The Reluctant Duke (Love's Pride Book 1)

BOOK: The Reluctant Duke (Love's Pride Book 1)



The Reluctant Duke


G.L. Snodgrass


Copyright 2015 Gary Snodgrass
All rights reserved, including the right to reproduce this book, or portions thereof in any form. No part of this publication may be reproduced, stored in or introduced into a retrieval system or transmitted, in any form or by any means. This is a work of fiction. Names and characters are the product of the author's imagination and any resemblance to actual persons, living or dead, is entirely coincidental.
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For Shelley


Wet cobblestones echoed with the slap of her bare feet as the cold night air bit through her thin cotton nightgown. Turning and peering through the fog the young woman searched to see if she was followed. Her heart raced, beating so loud she was sure they would hear.

Was that movement, had they found her already? With a stomach turned to stone, she fled. Where in this town would ever be safe? How truly alone she was flashed through her mind as she tried to think of someone to help.

There was no one. No one powerful enough to stop him. London was lost to her.

Chapter One


Duty is like a double edged sword hanging over a man’s neck. It dictates everything.

Major Thomas Marshal’s horse slowly walked up the long path towards his new home. It had been a long ride from London. His back ached, and his leg screamed in protest.

“God, it’s worse than I thought,” he said to himself as he looked over the dark and imposing building.

Dead flower beds and fallen tree limbs made the area look like a neglected step-child. Chipped bricks, a broken window on one of the upper floors, at least a dozen little things showed significant neglect.

His stomach turned over with the thought of what lay before him.

Brookshire! At least one Prime Minister and two pirates had been born here. Kings and Queens had dined at its table. This old palatial estate was known throughout the Kingdom and most of Europe as the home of the Duke of Bathurst. Center of a vast estate with properties throughout Britain and the continent.

Squaring his shoulders, he sat tall in his saddle and waited. No one came out to greet him, no stable boy appeared to take his horse, and no footman in full livery scurried down the front steps.

“What’s the meaning of this,” he wondered aloud as his stomach turned over with the first inkling of worry. Sighing, he gingerly swung down from his horse and limped up the steps using his cane to rap against the heavy oaken door.

He paused, he waited. Still no one arrived. Heaving a heavy sigh again and shaking his head he slowly opened the door and crossed the threshold.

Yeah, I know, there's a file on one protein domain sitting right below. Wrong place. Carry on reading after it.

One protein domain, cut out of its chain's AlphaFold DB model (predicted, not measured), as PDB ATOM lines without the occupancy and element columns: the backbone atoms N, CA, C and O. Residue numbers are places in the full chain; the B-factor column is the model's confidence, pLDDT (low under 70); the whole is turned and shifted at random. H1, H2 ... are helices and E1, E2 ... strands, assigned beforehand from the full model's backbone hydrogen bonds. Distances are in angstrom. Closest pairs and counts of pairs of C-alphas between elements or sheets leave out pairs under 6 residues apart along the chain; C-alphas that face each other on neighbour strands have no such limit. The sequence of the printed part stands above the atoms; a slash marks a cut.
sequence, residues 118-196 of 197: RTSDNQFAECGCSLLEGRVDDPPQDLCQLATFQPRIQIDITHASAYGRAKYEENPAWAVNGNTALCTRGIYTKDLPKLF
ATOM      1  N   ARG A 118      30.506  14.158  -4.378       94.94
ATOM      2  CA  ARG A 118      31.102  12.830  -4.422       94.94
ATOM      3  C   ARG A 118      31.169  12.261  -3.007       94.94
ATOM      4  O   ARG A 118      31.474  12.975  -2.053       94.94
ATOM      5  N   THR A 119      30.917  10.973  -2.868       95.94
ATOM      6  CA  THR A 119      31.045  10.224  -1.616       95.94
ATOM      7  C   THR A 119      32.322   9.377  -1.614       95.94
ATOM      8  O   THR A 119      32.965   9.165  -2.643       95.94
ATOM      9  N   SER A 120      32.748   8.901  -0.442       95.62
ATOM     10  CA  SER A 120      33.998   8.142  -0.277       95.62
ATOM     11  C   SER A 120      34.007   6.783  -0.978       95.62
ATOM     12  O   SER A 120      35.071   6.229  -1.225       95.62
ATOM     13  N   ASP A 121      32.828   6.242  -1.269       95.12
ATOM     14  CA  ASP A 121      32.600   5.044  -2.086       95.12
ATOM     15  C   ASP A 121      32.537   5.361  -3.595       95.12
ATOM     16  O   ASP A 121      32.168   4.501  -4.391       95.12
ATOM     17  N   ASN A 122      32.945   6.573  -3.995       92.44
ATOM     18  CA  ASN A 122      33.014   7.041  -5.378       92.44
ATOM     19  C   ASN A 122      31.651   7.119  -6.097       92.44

The house was huge. It always had been. Built in Elizabethan times with that typical Tudor thirst for function and efficiency. A memory of getting lost in the upper floors when he had been very young flashed through his mind. Of sliding down the banister when no one watched. There had been a few good things.

Glass windows allowed enough light to examine his surroundings. Solid English oak greeted him wherever he looked. Brown, a lot of brown, just like he remembered it. Clean, but old. Well-worn and showing its age.

Still no one came to greet him. The place was as empty as a mausoleum. The butler or footmen should be scurrying to take care of his needs. That tense feeling at the bottom of his belly didn’t go away. He could remember the house having dozens of staff, people to take care of every wish and whim of the old bastard.

A slight movement down the far hall caught his attention. Leaning on his cane, Thomas limped across the hardwood entryway where he spotted the prettiest rump he’d seen in a long time. A maid on her hands and knees was scrubbing the floor. Her beautiful rear end draped in a gray maid’s uniform shifted back and forth as she scoured with a brush.

“Freddy, if you tracked mud over my clean floor, I will butcher you alive,” the young maid said while she continued to push the brush back and forth across the floor.

He looked back to ensure he hadn’t tracked in any mud. He was able to relax when he saw a dirt free path behind him. Standing there, Thomas admired the view.

The young woman stopped scrubbing and looked over her shoulder then squealed.

“I’m sorry sir,” she said rising and giving a quick curtsy. “Can I help you? His Grace is not at home,” she added.

The Major examined the woman in front of him. Her face was flushed with exertion or embarrassment. Her hands were red and raw from the cold water and harsh lye. Even so, she was a very pretty little thing.

A stray blond strand of hair fell from her cap. Her dress was wet to the knees, and her sleeves were pushed up to exposed two graceful arms. A pity she was totally and completely forbidden to him. A deep regret passed through him at the thought.

“I am the new ‘His Grace,'” he answered.

The look of pure shock and opened mouth surprise on the maid’s pretty face almost made him smile.

“Please have the butler, housekeeper, and Cook join me in the study.”

Years of training had created an expert at hiding emotions. The last thing he was going to do was show the servants what he was feeling. Instead, he turned and slowly walked to what used to be his Grandfather’s study.

Thomas Marshall, His Grace, the Fourth Duke of Bathurst, Third Viscount of Readly, Baron Von Trolst of Saxony and former Major of Her majesty’s Coldstream Regiment of Foot sat at his Grandfather’s desk completely lost and unsure of himself. A rather strange and unusual feeling.

His stomach rebelled at the thought of what he was about to take on. The soul-crushing responsibility and the complete abandonment of any chance at peace.

Placing both hands palm down on the desk he looked out over the room. He was never supposed to be here. Not in this room, not in this chair. His eyes cataloged the contents of the room as he took in the moldy smells of leather, paper, and musty rugs. Sighing he relaxed his shoulders.

“Duty,” he mumbled to himself while shaking his head.

Six months ago he’d been lying in a field hospital with a French bullet in his leg. Nine years of fighting in Egypt, across the Peninsula, through France and into Belgium and he’s wounded on the last day of the last battle of the war.

Laying there on the straw in that pest-ridden hospital, he’d thought that fighting with the doctors over whether to amputate or not had been the toughest thing he’d ever have to face. He now knew there were harder mountains to climb.

A soft knock at the door and the pretty maid stepped in followed by what appeared to be a very young footman and an older, heavyset woman he remembered as the cook.

“Yes?” he said, waiting patiently.

“Excuse me, Your Grace,” said the pretty maid, her gaze shifting back and forth between her companions and then to him.

His breath hitched, what eyes, he hadn’t realized how striking they were. The deepest blue, almost violet. They brought color and beauty to the world. What is this woman doing here as a maid? Her face, her figure, those eyes! She could command any price, demand any conditions and most men would bend to her wishes just to possess her. He was so nonplussed that he missed her first few words